Saturday, February 15, 2014

And Speaking of Trees and Federal Money

As I mentioned earlier my lovely wife wanted to go visit a specific furniture/antique store today for Valentines. I agreed of course because making her happy is always top on my list.

The trouble is the store she wanted to visit is in the charming metropolis of Columbia, Missouri which is West of us a little ways. I know Columbia is hardly a metropolis but it is the largest (and only) outpost of Federal tyranny locally. All that taxpayer money flowing into the University pretty much makes Columbia the only place that can say it is growing within miles of us. Even our poor State Capital is showing signs of this decline but Columbia keeps right on bulldozing and clear cutting adding in more and more retail space, restaurants and parking lots.

Although I did notice a fair bit of closed businesses and empty store fronts this trip so maybe reality is beginning to creep in.

Columbia also has that liberal disease of placing small traffic circles everywhere they can and somehow managing to make roads that conform to no natural rules of flow or common sense what-so-ever. You never know which way to actually turn there.

Yet the part of traveling to Columbia that irritates me the most is driving through a large section of the Mark Twain National Forest. The winding little road we drive on is actually kinda fun but if I look on the sides at the waste and stupidity strewn all along it my blood pressure starts to rise.

The forest service goes through there and cuts down some of the most beautiful and largest trees any man with a wood furnace or stove would kill for.


Yes you read that right they just leave em where they fall. Sometimes they cut the tops off but the trunks are left all in the name of ecology or something.

Now I can certainly understand not allowing just anyone to go in there and gather up wood just willy nilly. A permit and rules should be required, maybe a lottery or something but to just leave all that fine timber lay is to me a sin. Or it should be.

Some of those trunks have been laying there for at least five or six years. Majestic old White Oaks and tall strong Hickory cut down so the second story trees can thrive I guess. In one area it looks like they are trying to create a mini-prairie section or something which will never happen unless they go in and remove all the new seedlings that have been coming up.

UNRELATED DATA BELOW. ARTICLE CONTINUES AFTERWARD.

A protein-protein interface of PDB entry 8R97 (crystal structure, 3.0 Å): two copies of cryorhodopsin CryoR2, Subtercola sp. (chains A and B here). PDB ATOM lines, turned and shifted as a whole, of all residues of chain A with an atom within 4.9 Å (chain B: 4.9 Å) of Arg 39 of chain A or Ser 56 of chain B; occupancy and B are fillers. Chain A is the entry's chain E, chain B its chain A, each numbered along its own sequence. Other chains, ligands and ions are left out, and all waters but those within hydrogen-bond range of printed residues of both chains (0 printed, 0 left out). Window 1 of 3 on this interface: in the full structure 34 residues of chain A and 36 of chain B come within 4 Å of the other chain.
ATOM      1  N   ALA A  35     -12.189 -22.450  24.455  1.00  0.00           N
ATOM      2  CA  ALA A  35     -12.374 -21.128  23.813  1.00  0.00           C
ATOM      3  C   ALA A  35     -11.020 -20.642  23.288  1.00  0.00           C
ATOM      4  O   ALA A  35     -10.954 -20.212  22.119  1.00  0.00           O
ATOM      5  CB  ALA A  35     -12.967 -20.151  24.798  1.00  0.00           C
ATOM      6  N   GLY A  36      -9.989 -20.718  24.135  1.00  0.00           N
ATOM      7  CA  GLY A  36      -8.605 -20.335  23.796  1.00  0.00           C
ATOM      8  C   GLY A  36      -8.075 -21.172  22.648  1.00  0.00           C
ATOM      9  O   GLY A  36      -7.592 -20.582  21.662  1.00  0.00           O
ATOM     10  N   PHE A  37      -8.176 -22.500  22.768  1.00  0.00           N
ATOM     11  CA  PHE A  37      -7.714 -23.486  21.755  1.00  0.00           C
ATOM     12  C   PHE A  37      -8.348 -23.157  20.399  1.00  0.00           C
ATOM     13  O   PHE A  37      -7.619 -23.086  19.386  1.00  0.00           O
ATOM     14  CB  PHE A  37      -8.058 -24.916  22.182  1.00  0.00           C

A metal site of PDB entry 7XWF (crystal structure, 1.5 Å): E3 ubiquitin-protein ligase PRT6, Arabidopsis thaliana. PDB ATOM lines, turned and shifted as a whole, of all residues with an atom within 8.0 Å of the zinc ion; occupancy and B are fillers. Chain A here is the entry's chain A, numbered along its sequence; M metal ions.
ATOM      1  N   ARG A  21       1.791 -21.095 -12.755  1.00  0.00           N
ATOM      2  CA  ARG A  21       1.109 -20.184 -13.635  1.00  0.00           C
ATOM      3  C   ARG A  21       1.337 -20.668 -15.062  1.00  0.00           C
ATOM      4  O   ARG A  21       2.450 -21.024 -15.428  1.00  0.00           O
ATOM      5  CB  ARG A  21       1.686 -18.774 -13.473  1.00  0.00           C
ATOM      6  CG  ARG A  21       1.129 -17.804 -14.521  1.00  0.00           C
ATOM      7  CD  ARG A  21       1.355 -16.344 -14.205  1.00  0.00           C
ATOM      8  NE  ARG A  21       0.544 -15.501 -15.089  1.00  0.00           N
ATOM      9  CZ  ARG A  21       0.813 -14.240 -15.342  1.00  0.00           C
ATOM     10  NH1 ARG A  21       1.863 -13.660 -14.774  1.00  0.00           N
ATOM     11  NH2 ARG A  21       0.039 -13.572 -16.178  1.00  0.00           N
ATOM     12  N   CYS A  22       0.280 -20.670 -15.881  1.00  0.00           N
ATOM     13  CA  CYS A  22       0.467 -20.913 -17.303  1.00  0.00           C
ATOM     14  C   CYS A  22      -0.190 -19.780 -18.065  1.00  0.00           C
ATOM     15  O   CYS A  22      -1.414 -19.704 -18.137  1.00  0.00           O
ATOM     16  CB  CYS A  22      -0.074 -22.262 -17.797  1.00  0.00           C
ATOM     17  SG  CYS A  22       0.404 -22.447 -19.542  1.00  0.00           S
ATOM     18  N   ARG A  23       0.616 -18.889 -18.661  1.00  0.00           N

I really don't understand it to be honest but the environmentalist have spoken and ya know burning wood is so bad for the environment and all so those trees must lay there and rot like mother nature intended.

Except I have never seen mother nature out wielding a Stihl chainsaw before especially while sporting a beard.

Keep Prepping Everyone!!!


  1. I hope all the fast food places stay in business so the university graduates will have jobs this summer so that they can pay their obummer care bills.
    Your road sounds like the Blue Ridge Parkway, they first confiscated the land from generation owned mountain farms and then won't let the citizens back on it to cut wood or even hike without a special permit.At least you kept the wife happy.

  2. Back in the mid-seventies when I lived in Washington State the forest service, high lords of Olympic National Forest, allowed us peasants to purchase 'stumpage' within the forest. I purchased this permit based on acreage which permitted me to cut and sale standing or fallen cedar for the shake trade. In between cedars I'd take care and look around and make sure I didn't have witnesses and fall a nice select fir for firewood. I figured since I paid so darn much for the permit I'd might as well get my monies worth. Cedar paid well but why waste my profit on commercially cut firewood. Even then I hated government and especially asking permission to cut wood my taxes protected from the public. I loathe bowing to big brother.

  3. John S. Wilson's Tribes is the closest to your neck of the wood post-apoc novel I have read in a while. It's actually a little north of Platte City.

    But to be honest, he doesn't tend to add a whole lot of local flare to his novels. I like his writing well enough, but local flavor is not his strong point.

  4. I agree whole heartedly! I have always been a tree hugger. I want to fall to my knees and weep when I see someone cut a beautiful old tree that took 50 years to reach the size it obtained and build a house in that spot, only to come back and plant a couple of Bradford pears in the yard to replace it. ARRRR!!! Makes my head want to explode!


Leave a comment. We like comments. Sometimes we have even been known to feed Trolls.